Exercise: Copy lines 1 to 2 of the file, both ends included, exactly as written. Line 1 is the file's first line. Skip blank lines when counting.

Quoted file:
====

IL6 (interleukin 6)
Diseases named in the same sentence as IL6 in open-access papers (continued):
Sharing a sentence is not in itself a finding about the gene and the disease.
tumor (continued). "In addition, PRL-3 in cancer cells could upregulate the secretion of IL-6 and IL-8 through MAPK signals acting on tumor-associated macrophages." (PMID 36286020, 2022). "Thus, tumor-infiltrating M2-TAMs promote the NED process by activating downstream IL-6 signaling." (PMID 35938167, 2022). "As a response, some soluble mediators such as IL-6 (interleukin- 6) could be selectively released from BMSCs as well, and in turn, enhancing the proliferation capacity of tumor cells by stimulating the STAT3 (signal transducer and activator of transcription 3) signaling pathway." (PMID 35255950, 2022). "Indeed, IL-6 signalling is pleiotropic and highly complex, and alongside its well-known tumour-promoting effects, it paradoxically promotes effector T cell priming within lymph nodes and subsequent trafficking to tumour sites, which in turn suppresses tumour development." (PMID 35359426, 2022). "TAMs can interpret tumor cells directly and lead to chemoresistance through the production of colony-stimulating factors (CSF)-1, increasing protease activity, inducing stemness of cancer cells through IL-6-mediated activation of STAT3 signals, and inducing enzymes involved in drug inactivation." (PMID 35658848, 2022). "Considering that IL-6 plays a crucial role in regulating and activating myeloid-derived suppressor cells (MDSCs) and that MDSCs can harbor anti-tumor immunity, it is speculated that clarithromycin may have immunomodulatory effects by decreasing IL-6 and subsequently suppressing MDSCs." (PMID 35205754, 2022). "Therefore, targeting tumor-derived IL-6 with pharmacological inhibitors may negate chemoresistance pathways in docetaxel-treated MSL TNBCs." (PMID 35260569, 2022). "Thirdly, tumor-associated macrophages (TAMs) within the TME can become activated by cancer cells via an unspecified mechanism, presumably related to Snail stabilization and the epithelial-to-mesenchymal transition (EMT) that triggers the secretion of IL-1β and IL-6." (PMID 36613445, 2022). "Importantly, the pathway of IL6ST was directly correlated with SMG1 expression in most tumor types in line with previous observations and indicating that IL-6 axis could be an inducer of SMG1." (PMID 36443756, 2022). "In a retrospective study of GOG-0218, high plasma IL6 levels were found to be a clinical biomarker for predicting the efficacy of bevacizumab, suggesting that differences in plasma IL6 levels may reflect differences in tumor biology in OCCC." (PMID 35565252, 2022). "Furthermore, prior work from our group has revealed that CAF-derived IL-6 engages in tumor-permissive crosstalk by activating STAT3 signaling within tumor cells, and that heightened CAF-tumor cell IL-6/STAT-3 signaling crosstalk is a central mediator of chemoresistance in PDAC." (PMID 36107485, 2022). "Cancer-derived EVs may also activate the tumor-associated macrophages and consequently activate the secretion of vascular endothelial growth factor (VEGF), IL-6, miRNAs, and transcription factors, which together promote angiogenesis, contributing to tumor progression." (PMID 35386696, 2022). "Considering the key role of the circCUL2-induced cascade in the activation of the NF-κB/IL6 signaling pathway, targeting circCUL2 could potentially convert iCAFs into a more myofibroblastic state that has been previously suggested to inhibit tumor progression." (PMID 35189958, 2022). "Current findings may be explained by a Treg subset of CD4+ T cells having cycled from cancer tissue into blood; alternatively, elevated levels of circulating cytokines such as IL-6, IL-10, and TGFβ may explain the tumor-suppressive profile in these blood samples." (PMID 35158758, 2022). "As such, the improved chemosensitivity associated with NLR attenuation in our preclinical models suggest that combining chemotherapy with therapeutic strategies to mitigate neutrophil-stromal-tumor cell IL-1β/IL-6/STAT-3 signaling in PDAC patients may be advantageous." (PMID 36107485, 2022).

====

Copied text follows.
IL6 (interleukin 6)
Diseases named in the same sentence as IL6 in open-access papers (continued):